- Birgit Nilsson was a force shooting up from the peasant ground in Southern Sweden, not far from my family’s rural summer home. She was largely self-taught, and became a beloved singer thorughout the classical music world. She was known for her forthrightness, laughter and sheer vocal power. Here she is in one of her famous roles as Salome in the final scene of the opera, which we should have performed in Seattle last year around this time. It is the climactic moment when she receives – and revoltingly kisses – what she has demanded: the cut-off head of John the Baptist. Nilsson in top form.
- I immediately noticed the lipstick. It was so bright red that even her violin faded when Ida Haendel came on-stage in Copenhagen to play Tchaikovsky concerto. But as soon as she started playing, music was back in focus. Furious, serious, singing, virtuosic – everything. Here you hear her in a most stunning performance of the diabolical scherzo and cadenza from Britten’s wonderful violin concerto.
- LP’s with Mahalia Jackson were staples in my family’s records and I loved them. What an intensity and expression in her voice. A force of nature. Jackson was a close friend of Martin Luther King, and this song was his favorite. In it she expresses her deep belief in the most beautiful way. On the record sleeve she says “it seems like this song really has significance with people who are oppressed. When you can’t do anything else, Good God, that’s God’s time to lead His children on. He knows, believe me.” She also reminisces: “I wanted to make this album because it was like a prayer to me, that “precious Lord”. You know when you have trouble in your mind and you don’t know what to do – then you just look up to the Precious Lord to take your hand. There’s nothing else to do – I need You to lead me and guide me. And when I got through recording that song, I just sat down and cried…”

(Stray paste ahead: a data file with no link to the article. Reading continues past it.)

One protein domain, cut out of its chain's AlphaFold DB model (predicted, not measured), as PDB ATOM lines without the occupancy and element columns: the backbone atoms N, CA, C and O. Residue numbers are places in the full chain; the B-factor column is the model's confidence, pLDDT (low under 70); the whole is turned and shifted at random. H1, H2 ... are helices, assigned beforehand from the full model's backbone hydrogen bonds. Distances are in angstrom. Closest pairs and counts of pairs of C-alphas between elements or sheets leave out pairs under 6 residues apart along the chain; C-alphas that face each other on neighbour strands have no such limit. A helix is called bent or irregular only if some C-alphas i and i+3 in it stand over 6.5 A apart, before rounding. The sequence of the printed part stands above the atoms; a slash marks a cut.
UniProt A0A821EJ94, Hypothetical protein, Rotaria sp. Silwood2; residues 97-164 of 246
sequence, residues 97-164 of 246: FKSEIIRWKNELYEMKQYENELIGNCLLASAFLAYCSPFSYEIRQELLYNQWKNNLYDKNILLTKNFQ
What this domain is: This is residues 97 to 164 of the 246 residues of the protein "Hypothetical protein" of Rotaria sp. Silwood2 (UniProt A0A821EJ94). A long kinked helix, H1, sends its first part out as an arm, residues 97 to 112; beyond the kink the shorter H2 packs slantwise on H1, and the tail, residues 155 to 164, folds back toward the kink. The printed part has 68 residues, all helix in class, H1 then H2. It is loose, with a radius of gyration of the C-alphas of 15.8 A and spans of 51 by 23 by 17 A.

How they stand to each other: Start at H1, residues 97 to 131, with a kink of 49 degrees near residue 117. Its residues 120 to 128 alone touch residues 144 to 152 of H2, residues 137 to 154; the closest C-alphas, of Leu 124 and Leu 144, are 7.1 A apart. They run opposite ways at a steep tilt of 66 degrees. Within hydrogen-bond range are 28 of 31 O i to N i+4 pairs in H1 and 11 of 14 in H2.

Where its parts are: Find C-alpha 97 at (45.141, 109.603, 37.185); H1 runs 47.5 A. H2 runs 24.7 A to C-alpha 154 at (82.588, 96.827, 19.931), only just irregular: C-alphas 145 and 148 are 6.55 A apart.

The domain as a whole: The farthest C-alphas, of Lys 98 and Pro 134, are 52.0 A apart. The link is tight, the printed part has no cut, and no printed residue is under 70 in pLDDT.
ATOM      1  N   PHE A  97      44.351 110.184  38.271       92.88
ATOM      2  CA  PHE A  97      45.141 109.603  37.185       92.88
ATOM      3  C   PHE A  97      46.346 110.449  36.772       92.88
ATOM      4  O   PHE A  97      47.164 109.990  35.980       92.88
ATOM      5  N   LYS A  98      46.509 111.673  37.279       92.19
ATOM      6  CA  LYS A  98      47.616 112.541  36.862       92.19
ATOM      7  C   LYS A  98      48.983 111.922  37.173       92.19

- Cecile Chaminade’s flute concertino is a compact masterpiece, thoroughly heart-warming and charming. Accompanying flutists on the piano, It has followed me at seminal points through my life, and it always touches me. I have been lucky to perform with the great James Galway, and here he is, making this work glow.
- Ella Fitzgerald featured strongly among our LPs. I particularly loved an EP with her duetting with Louis Armstrong, who both sang and played the trumpet. I wish I could have heard that live. I also felt a strong connection with Armstrong – and we shared birthday!
- As soon as Jessye Norman would enter a concert stage, the hall seemed to shrink and become like a living-room in size. Her presence was so larger-than-life, enhanced by fantastical often african-inspired robes. But that was still nothing compared to when she opened her mouth and began to sing: like opening up to a force of life, phrases stretching into eternity, sensitivity beyond measure, and Mahalia Jackson-like in her fervent intensity. Here in a historical meeting with Karajan and the Vienna Philharmonic singing the love-death from Wagner’s Tristan and Isolde. In a visionary way she takes Wagner’s music which magnetically circles around longing in love to a higher plane: in Norman’s voice I always sense an unconditional love, an overflowing heart. Together with the women above she took me into realms of perception and sensitivity, insights, vitality, vulnerability and much more which continues to shape me as musician and human today. In awe, Thank you!